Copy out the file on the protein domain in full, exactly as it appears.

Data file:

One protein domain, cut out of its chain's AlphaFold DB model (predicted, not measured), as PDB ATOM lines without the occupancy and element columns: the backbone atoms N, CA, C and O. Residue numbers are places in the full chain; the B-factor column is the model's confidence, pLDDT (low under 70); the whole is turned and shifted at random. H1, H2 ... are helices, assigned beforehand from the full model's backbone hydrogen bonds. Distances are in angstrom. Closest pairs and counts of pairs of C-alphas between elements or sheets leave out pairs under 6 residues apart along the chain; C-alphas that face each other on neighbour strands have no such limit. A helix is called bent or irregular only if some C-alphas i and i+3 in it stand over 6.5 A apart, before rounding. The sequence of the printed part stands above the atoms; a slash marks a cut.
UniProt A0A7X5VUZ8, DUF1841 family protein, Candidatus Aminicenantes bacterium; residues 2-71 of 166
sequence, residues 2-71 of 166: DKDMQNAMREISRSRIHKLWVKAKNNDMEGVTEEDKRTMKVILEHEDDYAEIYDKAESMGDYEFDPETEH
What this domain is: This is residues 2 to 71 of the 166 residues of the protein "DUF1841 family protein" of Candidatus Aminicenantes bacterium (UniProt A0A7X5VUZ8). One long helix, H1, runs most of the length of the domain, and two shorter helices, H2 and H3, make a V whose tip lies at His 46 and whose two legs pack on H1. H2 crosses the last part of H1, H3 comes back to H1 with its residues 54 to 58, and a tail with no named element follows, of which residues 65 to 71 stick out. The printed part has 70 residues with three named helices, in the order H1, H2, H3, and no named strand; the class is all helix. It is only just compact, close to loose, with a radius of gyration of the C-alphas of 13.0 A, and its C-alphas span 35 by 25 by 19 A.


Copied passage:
One protein domain, cut out of its chain's AlphaFold DB model (predicted, not measured), as PDB ATOM lines without the occupancy and element columns: the backbone atoms N, CA, C and O. Residue numbers are places in the full chain; the B-factor column is the model's confidence, pLDDT (low under 70); the whole is turned and shifted at random. H1, H2 ... are helices, assigned beforehand from the full model's backbone hydrogen bonds. Distances are in angstrom. Closest pairs and counts of pairs of C-alphas between elements or sheets leave out pairs under 6 residues apart along the chain; C-alphas that face each other on neighbour strands have no such limit. A helix is called bent or irregular only if some C-alphas i and i+3 in it stand over 6.5 A apart, before rounding. The sequence of the printed part stands above the atoms; a slash marks a cut.
UniProt A0A7X5VUZ8, DUF1841 family protein, Candidatus Aminicenantes bacterium; residues 2-71 of 166
sequence, residues 2-71 of 166: DKDMQNAMREISRSRIHKLWVKAKNNDMEGVTEEDKRTMKVILEHEDDYAEIYDKAESMGDYEFDPETEH
What this domain is: This is residues 2 to 71 of the 166 residues of the protein "DUF1841 family protein" of Candidatus Aminicenantes bacterium (UniProt A0A7X5VUZ8). One long helix, H1, runs most of the length of the domain, and two shorter helices, H2 and H3, make a V whose tip lies at His 46 and whose two legs pack on H1. H2 crosses the last part of H1, H3 comes back to H1 with its residues 54 to 58, and a tail with no named element follows, of which residues 65 to 71 stick out. The printed part has 70 residues with three named helices, in the order H1, H2, H3, and no named strand; the class is all helix. It is only just compact, close to loose, with a radius of gyration of the C-alphas of 13.0 A, and its C-alphas span 35 by 25 by 19 A.